Curious Little Apps :: How It Works: Machines by Geek Kids Overview As parents and educators we are constantly responding to questions of how and why. With the help of How It Works: Machines children can get a close look at how nine different everyday machines work, including a car, a hair dryer, a lawn mower and a vacuum cleaner. They are encouraged to assemble these devices by dragging pieces of the inside mechanics of different machines to their illustrative see-through structures. Learning outcome How It Works: Machines encourages children to find out about how different machines work by watching their parts functioning together. This app suits inquirers – children who have an interest in finding out more about how the world works. Usability This iPad app is very simple to navigate. More info This iPad app encourages children to: Fun factor Children will be amazed as they see how machines that they have used before actually work. Negatives This app has quite a few links to the app store which may distract some users. The Bottom Line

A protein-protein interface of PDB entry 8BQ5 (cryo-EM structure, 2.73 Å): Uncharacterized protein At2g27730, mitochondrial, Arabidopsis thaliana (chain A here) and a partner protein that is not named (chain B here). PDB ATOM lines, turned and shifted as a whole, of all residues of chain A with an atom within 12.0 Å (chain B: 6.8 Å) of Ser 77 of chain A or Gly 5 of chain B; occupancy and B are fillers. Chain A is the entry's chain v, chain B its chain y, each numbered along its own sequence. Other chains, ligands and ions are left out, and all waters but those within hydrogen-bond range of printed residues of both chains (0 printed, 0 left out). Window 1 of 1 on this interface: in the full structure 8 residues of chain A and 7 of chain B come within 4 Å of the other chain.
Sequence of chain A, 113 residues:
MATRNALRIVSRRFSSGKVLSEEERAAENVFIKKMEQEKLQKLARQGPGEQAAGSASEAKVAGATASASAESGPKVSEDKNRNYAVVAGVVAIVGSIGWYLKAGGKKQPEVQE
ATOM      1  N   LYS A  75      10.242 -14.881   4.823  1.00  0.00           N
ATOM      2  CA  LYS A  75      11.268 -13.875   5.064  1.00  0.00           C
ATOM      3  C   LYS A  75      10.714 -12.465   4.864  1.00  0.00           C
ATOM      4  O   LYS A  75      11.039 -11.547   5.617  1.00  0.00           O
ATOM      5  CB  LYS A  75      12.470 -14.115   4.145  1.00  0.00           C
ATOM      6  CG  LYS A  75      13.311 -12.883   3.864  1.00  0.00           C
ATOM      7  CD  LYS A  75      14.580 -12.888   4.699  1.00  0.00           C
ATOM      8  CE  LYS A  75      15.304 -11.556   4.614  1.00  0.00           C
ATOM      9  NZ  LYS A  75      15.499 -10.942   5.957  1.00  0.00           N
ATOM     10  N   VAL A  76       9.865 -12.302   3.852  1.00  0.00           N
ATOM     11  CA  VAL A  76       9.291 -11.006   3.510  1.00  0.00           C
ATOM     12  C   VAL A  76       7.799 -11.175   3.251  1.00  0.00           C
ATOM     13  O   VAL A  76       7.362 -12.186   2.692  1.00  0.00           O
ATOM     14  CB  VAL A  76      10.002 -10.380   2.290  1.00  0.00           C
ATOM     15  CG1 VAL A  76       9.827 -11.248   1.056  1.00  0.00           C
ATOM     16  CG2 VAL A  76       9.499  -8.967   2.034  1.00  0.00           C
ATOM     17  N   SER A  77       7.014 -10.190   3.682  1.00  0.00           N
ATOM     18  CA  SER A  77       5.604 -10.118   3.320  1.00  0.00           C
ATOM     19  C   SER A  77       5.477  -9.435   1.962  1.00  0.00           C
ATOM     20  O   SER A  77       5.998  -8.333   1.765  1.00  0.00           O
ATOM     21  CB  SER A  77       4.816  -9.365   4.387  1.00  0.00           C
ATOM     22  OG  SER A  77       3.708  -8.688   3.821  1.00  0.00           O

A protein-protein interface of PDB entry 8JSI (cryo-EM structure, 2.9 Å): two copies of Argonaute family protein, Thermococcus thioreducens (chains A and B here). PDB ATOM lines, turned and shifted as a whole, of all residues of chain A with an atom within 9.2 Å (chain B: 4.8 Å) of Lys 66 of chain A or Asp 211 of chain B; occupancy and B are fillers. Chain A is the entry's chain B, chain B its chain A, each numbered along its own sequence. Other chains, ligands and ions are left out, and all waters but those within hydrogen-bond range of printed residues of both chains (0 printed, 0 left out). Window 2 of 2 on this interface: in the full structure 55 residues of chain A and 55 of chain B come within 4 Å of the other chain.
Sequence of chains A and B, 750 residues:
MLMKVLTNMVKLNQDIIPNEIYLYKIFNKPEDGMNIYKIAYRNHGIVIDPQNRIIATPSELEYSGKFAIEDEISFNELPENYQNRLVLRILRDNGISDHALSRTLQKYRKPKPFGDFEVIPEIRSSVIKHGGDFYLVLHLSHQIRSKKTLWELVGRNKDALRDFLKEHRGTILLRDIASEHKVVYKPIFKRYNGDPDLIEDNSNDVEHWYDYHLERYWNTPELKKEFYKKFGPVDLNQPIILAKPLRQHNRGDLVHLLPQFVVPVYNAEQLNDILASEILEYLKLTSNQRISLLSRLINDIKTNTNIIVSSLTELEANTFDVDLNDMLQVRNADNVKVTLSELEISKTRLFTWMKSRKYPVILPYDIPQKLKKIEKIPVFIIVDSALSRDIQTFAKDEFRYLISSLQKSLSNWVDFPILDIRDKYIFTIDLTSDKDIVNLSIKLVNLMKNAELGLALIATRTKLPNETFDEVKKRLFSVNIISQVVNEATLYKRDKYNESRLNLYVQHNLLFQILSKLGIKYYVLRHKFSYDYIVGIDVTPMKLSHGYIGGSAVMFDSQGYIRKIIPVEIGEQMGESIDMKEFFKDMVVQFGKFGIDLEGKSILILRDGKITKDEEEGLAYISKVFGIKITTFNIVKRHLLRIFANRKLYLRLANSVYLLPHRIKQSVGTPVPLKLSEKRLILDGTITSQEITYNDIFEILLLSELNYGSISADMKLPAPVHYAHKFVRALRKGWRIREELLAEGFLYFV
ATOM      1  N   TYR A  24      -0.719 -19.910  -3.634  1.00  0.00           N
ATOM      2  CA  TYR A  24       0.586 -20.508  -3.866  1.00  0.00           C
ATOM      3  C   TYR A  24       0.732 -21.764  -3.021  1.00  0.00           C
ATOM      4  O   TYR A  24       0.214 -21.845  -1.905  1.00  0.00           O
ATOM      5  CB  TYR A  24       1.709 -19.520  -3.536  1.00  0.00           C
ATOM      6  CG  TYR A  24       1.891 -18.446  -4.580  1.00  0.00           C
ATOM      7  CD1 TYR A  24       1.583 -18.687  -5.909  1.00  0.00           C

Build a Big Wheel Lesson courtesy of TryEngineering, sponsored by the IEEE. Click here for a .pdf of the original activity. Summary In this activity, teams of students learn about the history and engineering behind big wheels (Ferris wheels) by constructing a working model using pasta, glue, and teabags. Grade level: K-12 Time: Two to three 45-minute sessions Learning Objectives Learn about engineering design.Learn about motion, load, and construction.Learn about teamwork and working in groups. Learning OutcomesAs a result of this activity, students should develop an understanding of: structural engineering and designproblem solvingteamwork Standards National Science Education Standards Standards for Technological Literacy – All AgesThe Nature of Technology Standard 1: Students will develop an understanding of the characteristics and scope of technology.Standard 2: Students will develop an understanding of the core concepts of technology. Technology and Society Design Abilities for a Technological World Materials